Chokehold / Stampin' Ground

Derby Vic

October 28 1998

Pretty sparse audience in attendance tonight, though that might have something to do with the fact that the headline band, The Wernt, er, wernt here. Yeah, I know the spelling is wrong, humour me ok! Anyway, something about drummers and babies I think, like the drummer had one. Or at least his significant other did.

And so, in these circumstances, Stampin' Ground take to the stage, and vocalist Adam does his best Pierre from Knuckledust impression, and decides to perform the entire gig from in front of the stage and on the dancefloor. Or the pubfloor in this case. It's a confrontation which can maybe go both ways. Tonight it scares people into not going down the front, not that anyone was going to anyway. But I can imagine that if the crowd are up for it, then it works well.

Tonight is only the second gig in support of the new album, An Expression of Repressed Violence, but already the band seem tight and into things, airing a sizeable portion of the album in their half hour. Emasculate particularly sounds great in a live setting where the bass comes through a bit more than it does on the album. The Death That You Deserve is dedicated to the scum that sell drugs, and a few oldies such as Undone, which is still one of my favourite SG songs, mainly I guess cos it sounds like them trying something a little different, and there's a nice little bass riff running through it, which I always like. Plus some others whose names I've temporarily forgotten finish proceedings. Time will tell if the new album does the business for the band, but they're safe in the knowledge that they've got the album, and they've got the live performance. All they've got to do now is get the support of the public.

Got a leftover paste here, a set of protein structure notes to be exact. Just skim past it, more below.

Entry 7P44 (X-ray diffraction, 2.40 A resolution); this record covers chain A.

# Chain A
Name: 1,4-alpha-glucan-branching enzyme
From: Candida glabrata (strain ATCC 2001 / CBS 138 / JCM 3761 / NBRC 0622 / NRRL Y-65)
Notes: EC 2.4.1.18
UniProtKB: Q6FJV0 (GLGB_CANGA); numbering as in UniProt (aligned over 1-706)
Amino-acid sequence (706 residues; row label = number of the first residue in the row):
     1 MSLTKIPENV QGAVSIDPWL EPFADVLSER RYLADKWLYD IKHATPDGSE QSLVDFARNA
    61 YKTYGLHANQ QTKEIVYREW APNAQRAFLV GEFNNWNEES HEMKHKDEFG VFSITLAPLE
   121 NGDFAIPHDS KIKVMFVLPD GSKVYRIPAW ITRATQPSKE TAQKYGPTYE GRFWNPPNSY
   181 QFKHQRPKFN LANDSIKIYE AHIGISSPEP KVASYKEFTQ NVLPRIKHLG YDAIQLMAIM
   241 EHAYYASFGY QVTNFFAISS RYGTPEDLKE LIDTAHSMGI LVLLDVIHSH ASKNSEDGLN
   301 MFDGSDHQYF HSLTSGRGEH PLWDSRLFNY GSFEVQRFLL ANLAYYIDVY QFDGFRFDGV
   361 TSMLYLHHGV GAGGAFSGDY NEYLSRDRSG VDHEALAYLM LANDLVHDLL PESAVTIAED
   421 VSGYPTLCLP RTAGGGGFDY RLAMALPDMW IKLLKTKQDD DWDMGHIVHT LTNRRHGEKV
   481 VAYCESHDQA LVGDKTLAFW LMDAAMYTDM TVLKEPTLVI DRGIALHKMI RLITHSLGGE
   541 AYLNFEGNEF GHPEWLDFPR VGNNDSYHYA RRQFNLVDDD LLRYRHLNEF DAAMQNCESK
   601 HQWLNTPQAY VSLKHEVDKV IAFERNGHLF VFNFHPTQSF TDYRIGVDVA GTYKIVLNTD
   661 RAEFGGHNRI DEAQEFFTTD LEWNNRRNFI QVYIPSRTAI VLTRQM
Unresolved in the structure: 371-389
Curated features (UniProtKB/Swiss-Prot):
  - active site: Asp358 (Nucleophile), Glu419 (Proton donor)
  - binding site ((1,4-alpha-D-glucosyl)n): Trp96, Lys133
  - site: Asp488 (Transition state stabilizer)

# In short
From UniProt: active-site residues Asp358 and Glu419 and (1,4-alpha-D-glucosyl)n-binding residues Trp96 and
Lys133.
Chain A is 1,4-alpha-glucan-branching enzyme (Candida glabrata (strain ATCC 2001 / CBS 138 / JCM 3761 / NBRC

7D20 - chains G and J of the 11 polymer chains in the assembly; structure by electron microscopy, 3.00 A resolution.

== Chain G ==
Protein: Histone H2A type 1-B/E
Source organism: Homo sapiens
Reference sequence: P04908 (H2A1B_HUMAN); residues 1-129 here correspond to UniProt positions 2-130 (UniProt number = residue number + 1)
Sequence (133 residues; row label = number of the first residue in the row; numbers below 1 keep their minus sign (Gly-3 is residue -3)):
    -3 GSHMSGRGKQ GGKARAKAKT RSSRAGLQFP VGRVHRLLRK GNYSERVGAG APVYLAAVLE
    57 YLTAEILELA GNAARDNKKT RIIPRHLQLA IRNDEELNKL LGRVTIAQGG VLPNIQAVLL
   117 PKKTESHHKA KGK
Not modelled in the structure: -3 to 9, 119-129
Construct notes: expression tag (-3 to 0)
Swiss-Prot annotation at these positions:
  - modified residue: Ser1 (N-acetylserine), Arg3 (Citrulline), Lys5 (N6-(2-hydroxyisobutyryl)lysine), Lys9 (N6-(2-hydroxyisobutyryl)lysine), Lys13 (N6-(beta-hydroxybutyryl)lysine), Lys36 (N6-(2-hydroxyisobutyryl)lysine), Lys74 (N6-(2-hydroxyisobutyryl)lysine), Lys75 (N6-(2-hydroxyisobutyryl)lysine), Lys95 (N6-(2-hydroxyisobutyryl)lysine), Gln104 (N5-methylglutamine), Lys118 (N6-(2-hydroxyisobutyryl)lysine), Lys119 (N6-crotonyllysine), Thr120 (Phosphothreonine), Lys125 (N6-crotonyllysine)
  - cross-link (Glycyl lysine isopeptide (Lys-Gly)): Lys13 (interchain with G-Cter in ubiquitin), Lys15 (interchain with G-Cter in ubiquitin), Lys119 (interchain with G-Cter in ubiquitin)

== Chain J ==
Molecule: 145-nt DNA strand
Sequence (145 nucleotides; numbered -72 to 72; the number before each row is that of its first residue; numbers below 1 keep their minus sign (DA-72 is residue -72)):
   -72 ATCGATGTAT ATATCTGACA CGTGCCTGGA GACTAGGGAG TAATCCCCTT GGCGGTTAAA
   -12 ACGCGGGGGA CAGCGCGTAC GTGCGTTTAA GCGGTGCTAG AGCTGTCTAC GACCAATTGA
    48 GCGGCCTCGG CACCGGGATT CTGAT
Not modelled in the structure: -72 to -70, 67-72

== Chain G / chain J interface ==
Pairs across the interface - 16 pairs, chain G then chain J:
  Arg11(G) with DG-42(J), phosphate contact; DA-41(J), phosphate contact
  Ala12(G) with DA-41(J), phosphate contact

Following SG were Chokehold, who I believe have former members of possibly bands like Discharge in their ranks. Well it would explain the protest and survive cover that was played towards the end of the set, and the other tracks, which judging by the reaction of the more seasoned punks around me would probably have appeared to have been "seminal punk classics". So I didn't know them then. Which was the same for the rest of the set, but in an old school punk way it was actually pretty good. I wouldn't mind hearing a bit more by them to be honest with you. And, even if they are punk, they still had more guitar solo's than the "metallic hardcore of SG. Didn't manage to eclipse SG, but, despite the non-appearance of The Wernt, it was a pretty good gig all told. And only 2 quid. And I got the Stampin' Ground interview done, and this time I think it might even come out ok!